Cezanne's farmer

We found only one portrait of a woman painted by a woman.

No sexual connotations here. No attacks on society or provocations.

Just a serene and gentle face.

Paula Becker 'Portrait of a girl' 1906

Sadly the artist died in childbirth a year after painting this.

We marvelled at the Rubens and the 500 year old medieval paintings. The light. The detail. The biblical scenes. Astonishingly real after all these years.

We tried to remember why Van Gogh lost his ear. (Possibly in a fight with his friend, Gauguin).

We saw a vase of flowers painted by Picasso. Very conventional. One of his early works.

And all of that between coffee in one cafe and lunch in another.

It was a good day. It stirred up lots of questions and led to light hearted irreverence.

And not a photograph in sight ( unless you look at the ceiling where there are some crafty reproductions adorning the very ornate plasterwork).


I could equally well have focussed on the picture frames.

But that is another story.

Seurat with shadow

Seurat with shadow

Thursday, 9 April 2015

Never work with children or crows - on the wildlife of southern India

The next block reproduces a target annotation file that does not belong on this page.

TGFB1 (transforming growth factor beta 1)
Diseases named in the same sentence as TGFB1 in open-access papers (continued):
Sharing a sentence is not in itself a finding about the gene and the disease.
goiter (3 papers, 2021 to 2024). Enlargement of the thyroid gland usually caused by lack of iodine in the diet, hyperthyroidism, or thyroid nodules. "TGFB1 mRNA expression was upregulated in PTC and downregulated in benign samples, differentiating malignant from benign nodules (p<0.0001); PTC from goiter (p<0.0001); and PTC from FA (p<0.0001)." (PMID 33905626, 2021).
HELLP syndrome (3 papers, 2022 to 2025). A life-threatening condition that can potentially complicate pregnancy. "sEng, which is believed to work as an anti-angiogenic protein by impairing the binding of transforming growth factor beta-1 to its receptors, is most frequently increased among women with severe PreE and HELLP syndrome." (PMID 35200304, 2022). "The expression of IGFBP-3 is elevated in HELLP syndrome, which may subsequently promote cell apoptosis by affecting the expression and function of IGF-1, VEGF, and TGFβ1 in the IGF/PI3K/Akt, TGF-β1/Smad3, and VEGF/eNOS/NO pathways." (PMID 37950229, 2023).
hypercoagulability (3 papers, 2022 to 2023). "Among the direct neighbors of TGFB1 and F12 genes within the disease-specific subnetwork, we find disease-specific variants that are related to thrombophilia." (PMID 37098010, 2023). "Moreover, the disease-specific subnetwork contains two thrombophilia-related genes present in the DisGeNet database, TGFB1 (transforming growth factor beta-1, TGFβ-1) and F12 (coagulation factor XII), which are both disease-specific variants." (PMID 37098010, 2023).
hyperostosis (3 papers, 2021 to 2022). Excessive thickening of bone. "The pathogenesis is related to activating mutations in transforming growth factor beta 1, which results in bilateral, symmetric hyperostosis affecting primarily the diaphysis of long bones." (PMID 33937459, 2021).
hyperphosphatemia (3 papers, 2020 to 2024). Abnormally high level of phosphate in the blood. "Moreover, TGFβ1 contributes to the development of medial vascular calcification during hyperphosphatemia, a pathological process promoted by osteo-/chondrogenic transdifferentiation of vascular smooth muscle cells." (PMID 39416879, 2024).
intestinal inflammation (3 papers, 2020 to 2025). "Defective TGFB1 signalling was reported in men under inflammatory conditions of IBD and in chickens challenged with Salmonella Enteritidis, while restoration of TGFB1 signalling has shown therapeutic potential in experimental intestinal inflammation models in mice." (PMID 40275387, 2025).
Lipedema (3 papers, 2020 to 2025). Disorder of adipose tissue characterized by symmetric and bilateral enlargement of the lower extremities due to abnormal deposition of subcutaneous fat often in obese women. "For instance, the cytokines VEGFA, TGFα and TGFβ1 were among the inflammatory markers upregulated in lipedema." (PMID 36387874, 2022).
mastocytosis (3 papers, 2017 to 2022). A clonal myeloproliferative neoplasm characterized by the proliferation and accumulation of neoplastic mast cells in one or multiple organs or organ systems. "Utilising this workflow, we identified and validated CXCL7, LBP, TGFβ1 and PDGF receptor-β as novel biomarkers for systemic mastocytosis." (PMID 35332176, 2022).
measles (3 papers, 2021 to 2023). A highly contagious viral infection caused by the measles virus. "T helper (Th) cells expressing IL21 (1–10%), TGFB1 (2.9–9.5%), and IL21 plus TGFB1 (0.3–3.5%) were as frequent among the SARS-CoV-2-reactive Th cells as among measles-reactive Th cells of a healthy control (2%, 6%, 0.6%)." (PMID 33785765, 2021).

Indian house crow
I am recently returned from southern India, where my senses were battered and bruised.

Noise, poverty, heat and dirt.

Difficult to reconcile with my life back at home. So many mixed emotions about what I have, that others have not.

A challenge to photograph for one who normally escapes to quiet, remote places where the only sounds are lapping water, wind in the trees and birds in the sky.

I have many images to sort, and plan a book. But for now I'll start with some birds and animals, for they were one of the most striking things about the streets of Chennai, Pondicherry and Mahabalipuram.

Here in suburbia I don't bump into cows and goats in the street.

cows graze on the streets in town

Cows wander at random. They cause many accidents on the roads as people strive to avoid hitting them.

Goats also roam freely

Cows also enjoy the beach

Dogs are everywhere.

Dogs are everywhere
and they mostly all look very similar

best not to mention the rats in the canal at Pondicherry

Better to focus on the crows, for they were everywhere. The Indian equivalent of the seagull.